In Debating DiLorenzo, let’s first look at what he says about peaceable abolition and the Union as a voluntary association.
DILORENZO: And, I guess, one of the things that really bothered me when I started looking into this was when I found out that all of the other countries of the world that ended slavery in the 19th century did it peacefully, and that included New England and Ohio and Pennsylvania and Indiana, the northern United States. And as an economist, I started thinking, well why was this not an alternative for America? Why was it only in America where there was a war attached to the ending of slavery? And that’s why the subtitle of my first book, ”The Real Lincoln” is – includes the words ”An Unnecessary War.” I think it could have been possible for us to do what England and Spain and France and Denmark and other countries did, end slavery peacefully.
So what was the purpose? And I’ve concluded that the purpose of the invasion of the southern states was what Lincoln said it was, was to destroy the secession movement and he called it, ”saving the Union.” But all of the death that was attached to that is the thing that sort of haunts me that, you know, was it really necessary for some 650 million – 650,000 Americans to have died. And, you know, if you standardize that to today’s population, which is 10 times higher than it was in 1860 you’re talking the equivalent of five or six million people dying, you know, standardizing a much larger society than we have today, and so that is what really hit me hard of why that – all of that death was necessary just to save the union. And on top of that, I argue that the union wasn’t saved because the union was voluntary. The union of the founders was voluntary, and it was no longer voluntary after 1865.
Crossroads Comments: Lincoln’s efforts to secure the peaceful abolition of slavery through a gradual, compensated emancipation with the option for freed blacks to relocate outside the United States were rebuffed by Confederates and most southern white unionists. Thus, the offer was made, and it was rejected. If Lincoln was the tyrant DiLorenzo makes him out to be, why did not the sixteenth president simply impose his solution on the nation?
If one is to ask whether it was necessary for so many Americans to have died to end slavery, one might with at least equal justice ask a similar question of Confederate leadership, who contributed to that death toll in order to preserve the enslavement of fellow human beings. Moreover, to attribute the costs of a war that no one could have foreseen in 1861 to the actions of a single individual while ignoring the presence of other actors seems to me to be problematic. One could with more than equal justice claim that Jefferson Davis was willing to sacrifice hundred of thousands of lives to preserve slavery. Yet, as we shall see, DiLorenzo denies white southerners agency and refuses to hold them responsible for their own behavior, in effect reducing them to helpless children. Nor does he appear to care about the continued suffering of slaves or their prolonged enslavement had the Confederacy survived.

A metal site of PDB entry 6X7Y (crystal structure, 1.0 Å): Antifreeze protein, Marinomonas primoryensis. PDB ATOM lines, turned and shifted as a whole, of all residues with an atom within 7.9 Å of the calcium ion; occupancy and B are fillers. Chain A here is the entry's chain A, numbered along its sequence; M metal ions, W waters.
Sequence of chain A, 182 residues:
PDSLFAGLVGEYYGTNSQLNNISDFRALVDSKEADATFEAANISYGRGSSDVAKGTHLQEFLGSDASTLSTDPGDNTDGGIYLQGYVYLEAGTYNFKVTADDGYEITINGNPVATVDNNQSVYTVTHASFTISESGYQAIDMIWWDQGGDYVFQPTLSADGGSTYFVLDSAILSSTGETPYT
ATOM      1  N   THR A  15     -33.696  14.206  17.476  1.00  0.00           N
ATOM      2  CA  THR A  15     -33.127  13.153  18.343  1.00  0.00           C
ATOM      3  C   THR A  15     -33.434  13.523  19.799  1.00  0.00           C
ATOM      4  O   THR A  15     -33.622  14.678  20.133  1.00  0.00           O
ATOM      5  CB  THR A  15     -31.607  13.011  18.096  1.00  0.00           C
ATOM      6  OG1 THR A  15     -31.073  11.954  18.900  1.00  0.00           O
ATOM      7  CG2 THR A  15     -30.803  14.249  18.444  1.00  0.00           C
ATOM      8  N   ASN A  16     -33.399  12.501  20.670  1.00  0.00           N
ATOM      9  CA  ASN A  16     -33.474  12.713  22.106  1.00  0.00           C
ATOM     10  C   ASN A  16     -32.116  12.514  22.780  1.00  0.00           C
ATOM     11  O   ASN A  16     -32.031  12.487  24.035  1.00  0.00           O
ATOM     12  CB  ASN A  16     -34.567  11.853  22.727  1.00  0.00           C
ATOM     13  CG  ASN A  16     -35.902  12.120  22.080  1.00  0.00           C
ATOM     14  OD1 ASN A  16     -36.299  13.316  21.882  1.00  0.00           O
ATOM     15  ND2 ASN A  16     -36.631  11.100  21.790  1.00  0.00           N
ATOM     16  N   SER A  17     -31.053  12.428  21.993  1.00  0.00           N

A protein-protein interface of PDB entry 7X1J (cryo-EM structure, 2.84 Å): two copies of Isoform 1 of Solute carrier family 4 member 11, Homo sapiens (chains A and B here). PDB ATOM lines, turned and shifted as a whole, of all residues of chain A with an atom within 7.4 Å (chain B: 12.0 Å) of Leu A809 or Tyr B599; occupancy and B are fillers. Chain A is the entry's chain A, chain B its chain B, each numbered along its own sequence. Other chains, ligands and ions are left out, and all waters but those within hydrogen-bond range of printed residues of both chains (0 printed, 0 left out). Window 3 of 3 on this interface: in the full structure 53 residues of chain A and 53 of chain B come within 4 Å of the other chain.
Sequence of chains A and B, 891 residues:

If the Civil War was an unnecessary war, and abolition could have come peacefully, DiLorenzo would have to explain why white southerners rejected abolition and fought to protect slavery. He offers no evidence that white southerners would have accepted a peaceful end to slavery. In his efforts to focus on Lincoln, in fact, DiLorenzo denies any agency to white southerners, and refuses to hold them responsible for their own actions, two steps which demean white southerners. Nor does he outline a possible approach that would have led to the peaceful end of slavery in the United States.
While the states may have voluntarily entered the Union, it was a matter for debate as to whether they could voluntarily leave it. While even Lincoln recognized a right of rebellion, Americans divided over a right of secession. The difference between the two concepts is important. Secession claims that leaving the Union is well within the rules, and those accepting the rules accept the legitimacy of secession. The right of revolution rejects the rules, and leaves resistance/coercion as a viable response. All we learn from the last sentence is that DiLorenzo and Lincoln disagree over the right of secession. Moreover, allowing secession would not have led to the destruction of slavery: it would have perpetuated it. Thus DiLorenzo’s expressions concerning abolition ring hollow. He offers no explanation as to how secession would have led to abolition.
Stay tuned for more as you start thinking about lunch …